The History of Reggae

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This is an unfinished draft of a poster project I started and could hardly extricate from, to diagram the history of Reggae. What inspired it was this quote from Paul Gilroy:

“Both soul and reggae consciously reconstruct and celebrate their own histories through complex sequences of answer records in which different artists criticize and comment on each other’s work or extend a narrative over several discs by putting different points of view. In reggae, the same idea has been refined to a point where an alternative sense of time and historical process is one of the most important effects of music. For example, in the nine months following the release of Wayne Smith’s ‘Under Mi Sleng Tend’ in 1985, an estimated 239 versions of the rhythm were produced by different artists. Very often the repetition of a certain piece is a calculated invitation to embark on an archaeological operation, tracing it back to its original version.”
Paul Gilroy, Ain’t No Black in the Union Jack, p.282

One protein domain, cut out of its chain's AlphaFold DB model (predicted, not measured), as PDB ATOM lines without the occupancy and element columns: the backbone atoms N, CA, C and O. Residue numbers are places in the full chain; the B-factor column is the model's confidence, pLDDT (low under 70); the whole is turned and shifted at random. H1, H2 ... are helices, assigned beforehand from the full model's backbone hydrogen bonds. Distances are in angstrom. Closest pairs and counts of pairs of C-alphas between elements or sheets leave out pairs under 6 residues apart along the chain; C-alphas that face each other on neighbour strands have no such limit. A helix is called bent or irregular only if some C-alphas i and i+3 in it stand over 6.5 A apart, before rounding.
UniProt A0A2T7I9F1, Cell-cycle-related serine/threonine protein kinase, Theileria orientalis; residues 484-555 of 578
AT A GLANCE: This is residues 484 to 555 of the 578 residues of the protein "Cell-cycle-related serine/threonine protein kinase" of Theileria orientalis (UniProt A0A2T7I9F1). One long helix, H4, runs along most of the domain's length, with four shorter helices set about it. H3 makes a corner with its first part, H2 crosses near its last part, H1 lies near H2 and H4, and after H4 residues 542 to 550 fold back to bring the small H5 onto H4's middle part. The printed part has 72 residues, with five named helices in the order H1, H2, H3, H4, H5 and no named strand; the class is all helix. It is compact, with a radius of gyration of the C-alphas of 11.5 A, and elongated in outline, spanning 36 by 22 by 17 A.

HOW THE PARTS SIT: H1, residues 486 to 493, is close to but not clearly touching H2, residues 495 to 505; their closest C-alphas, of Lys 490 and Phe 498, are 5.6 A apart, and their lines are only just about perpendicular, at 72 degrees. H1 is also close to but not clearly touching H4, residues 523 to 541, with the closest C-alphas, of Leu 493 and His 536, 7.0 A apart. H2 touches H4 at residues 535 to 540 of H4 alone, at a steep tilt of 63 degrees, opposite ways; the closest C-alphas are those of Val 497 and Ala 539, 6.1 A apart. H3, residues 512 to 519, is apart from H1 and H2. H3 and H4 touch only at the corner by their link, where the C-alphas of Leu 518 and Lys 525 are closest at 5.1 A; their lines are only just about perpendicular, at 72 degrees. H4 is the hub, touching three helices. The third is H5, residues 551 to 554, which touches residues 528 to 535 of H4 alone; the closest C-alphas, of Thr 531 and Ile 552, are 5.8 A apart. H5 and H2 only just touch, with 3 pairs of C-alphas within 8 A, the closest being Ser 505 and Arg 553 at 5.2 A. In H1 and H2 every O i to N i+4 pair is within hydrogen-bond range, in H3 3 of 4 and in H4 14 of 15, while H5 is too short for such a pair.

I think that way it maps the development of the music against social and political history of the Caribbean works well. It can be accused of reductionism, but hey a meaningful kind of reductionism is the point of diagrams. Three events (in black boxes) around 1980 mark the end of the roots era: the death of Bob Marley, the (alleged) burning down of the Black Arc study by Lee Perry, and the election of the JLP.

I had two problems with finishing it. One was I just didn’t know when to stop – it has too many artists on it. The other is that while in a broad view, the forms make sense, if you think about it too much it doesn’t. For example, people’s biographical lines start to become geographical lines of travel and lines of movement across genres. On the one had, I kind of like the kaleidoscopic mass this might produce, but really, I think it needs simplifying.

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